2010 is here and, given the economic fallout from 2009, hard decisions will need to be made on a number of dairy management fronts. As producers and their advisors meet in the conference room (or kitchen), herd nutrition may be one of the most debated and diverse conversations of all.
By Brad Clyburn
When management discussions with your dairy advisors get around to nutrition, feed additives will likely raise a number of questions. One nutrition conversation that should be on the table concerns direct-fed microbials (DFM). DFMs are getting a closer review, based on their reported benefits in both herd health and production. Since there’s no doubt saving money on veterinary bills and squeezing a few more pounds of milk out of each cow would help your bottom line, here are a few starter questions to explore.
1) What are DFMs?
The U.S. Food and Drug Administration (FDA) doesn’t allow the term “probiotics” to be used in our industry. For humans, you find probiotics in products you consume every day, such as yogurt and cheese. We broadly call these “beneficial bacteria,” since they contribute to good health and even some levels of immune response. However, there are also pathogenic (bad) bacteria that can negatively affect your health.
Your dairy herd is also exposed to both good and bad bacteria, and their health and performance could be also be compromised. Ask your nutritionist about how these bacteria may affect your cow’s health and performance, much like good and bad bacteria can affect your health.
2) What is the science behind DFMs? How do they work in the rumen?
A DFM is a beneficial bacteria that helps balance the intestinal microflora. In dairy cows, this specifically means managing the amount of lactic acid in the rumen. It’s well known that excess lactic acid in the rumen can contribute to health-related issues, such as acidosis. Certain DFMs have been proven to provide bacteria which consumes lactic acid, thereby helping provide a level of acidic control. Ask about other issues or challenges related to excess lactic acid in the rumen.
3) What benefits will I see by using DFMs?
Research proves that a continual feeding regimen of DFMs can have significant improvements in both health and production. Because the rumen is in better balance, the cow’s dry matter intake (DMI) can improve. The result of increased DMI is better health and production. In fact, research from Chr. Hansen Animal Health & Nutrition demonstrates 3-5 lbs. more milk, along with improvements in fat and protein yields. Ask to see data on this kind of performance, and discuss how improved DMI can positively affect cow health.
4) When should I consider using DFMs?
Continual feeding of DFMs in all groups is recommended, but since each operation is managed differently, you should discuss some of these common scenarios when a DFM can have the most impact:
• at birth. The intestinal tract of newborns is basically sterile, which provides the best opportunity for introducing the beneficial bacteria found in DFMs.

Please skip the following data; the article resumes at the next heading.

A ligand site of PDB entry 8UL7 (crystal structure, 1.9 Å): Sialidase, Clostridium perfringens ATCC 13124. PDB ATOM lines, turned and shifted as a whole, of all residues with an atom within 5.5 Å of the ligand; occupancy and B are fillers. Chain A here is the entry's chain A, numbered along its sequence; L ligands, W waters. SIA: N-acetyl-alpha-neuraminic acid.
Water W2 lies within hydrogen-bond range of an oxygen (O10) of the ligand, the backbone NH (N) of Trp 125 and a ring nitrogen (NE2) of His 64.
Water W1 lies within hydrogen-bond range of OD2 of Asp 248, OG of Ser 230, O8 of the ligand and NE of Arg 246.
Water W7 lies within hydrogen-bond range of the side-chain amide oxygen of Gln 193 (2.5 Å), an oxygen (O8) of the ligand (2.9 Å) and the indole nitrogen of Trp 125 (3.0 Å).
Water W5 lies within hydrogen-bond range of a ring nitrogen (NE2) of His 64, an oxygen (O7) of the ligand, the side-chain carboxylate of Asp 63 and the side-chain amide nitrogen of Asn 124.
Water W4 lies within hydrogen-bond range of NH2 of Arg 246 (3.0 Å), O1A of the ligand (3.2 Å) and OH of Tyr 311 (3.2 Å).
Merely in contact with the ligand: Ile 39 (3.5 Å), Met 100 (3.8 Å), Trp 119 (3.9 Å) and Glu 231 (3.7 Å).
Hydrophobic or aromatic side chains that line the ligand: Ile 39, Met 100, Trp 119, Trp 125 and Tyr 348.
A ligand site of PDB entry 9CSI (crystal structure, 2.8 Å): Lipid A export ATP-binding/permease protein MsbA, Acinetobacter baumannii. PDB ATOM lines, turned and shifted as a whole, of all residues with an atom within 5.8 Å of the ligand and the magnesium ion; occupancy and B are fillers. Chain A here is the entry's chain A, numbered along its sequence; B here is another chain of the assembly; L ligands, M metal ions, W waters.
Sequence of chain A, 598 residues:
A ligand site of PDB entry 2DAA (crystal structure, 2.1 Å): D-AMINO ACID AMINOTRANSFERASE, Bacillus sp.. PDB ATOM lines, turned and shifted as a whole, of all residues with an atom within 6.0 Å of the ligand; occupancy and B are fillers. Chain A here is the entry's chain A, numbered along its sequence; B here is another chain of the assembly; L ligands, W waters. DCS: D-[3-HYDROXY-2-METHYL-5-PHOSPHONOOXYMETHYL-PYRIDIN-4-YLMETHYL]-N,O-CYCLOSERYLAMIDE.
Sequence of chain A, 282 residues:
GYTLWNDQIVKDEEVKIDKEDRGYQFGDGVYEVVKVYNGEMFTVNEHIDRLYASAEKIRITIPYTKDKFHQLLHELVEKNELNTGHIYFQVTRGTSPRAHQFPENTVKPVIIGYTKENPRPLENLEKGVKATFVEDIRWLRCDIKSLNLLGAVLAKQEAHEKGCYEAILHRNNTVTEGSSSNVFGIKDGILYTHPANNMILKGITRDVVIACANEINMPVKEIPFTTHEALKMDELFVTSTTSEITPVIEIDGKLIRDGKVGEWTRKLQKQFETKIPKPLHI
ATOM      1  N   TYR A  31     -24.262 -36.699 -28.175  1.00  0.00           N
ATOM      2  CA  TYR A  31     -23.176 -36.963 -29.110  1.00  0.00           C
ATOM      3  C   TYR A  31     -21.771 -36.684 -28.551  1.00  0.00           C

• during weaning or other diet change. At weaning, a young animal’s digestive system is not fully developed to efficiently change from milk to plant-based rations. Additionally, any time the forage changes the cow’s rumen undergoes a period of stress as she adjusts to the new forage.
• during periods of stress. Handling, shipping, vaccination, weather changes and extremes, surgery and other situations can put stress on the animal, resulting in reduced appetite and feed intake and weight loss.
• after antibiotic therapy. Antibiotic treatment often lowers the number or growth of Lactobacillus and other beneficial microbes in the digestive tract. DFMs assist in replenishing these beneficial bacteria, resulting in a quicker return to a balanced intestinal microflora.
• daily feeding. Since many stressful situations can’t be anticipated, daily feeding is recommended as a preventive measure. DFMs have been shown to improve animal performance and health when included in the diet.
5) How do I select a brand?
By law, DFM product labels must indicate a cell count guarantee. Be sure to compare labels for this guaranteed analysis and investigate the packaging. Many products are shipped with live bacteria, but arrive on the farm dead because they were improperly packaged. Good packaging technology can keep bacteria alive without refrigeration. Discuss reputable manufacturers that:
• have a core competency in all aspects of microbiology, including the selecting, growing, harvesting and stabilizing of microbial cultures.
• have food-grade manufacturing facilities that follow FDA guidelines and practices.
• have highly concentrated and stable products that do not require refrigeration.
• meets all HACCP food safety criteria.
• guarantees the level of viable organisms.
• has conducted extensive university research to support product effectiveness.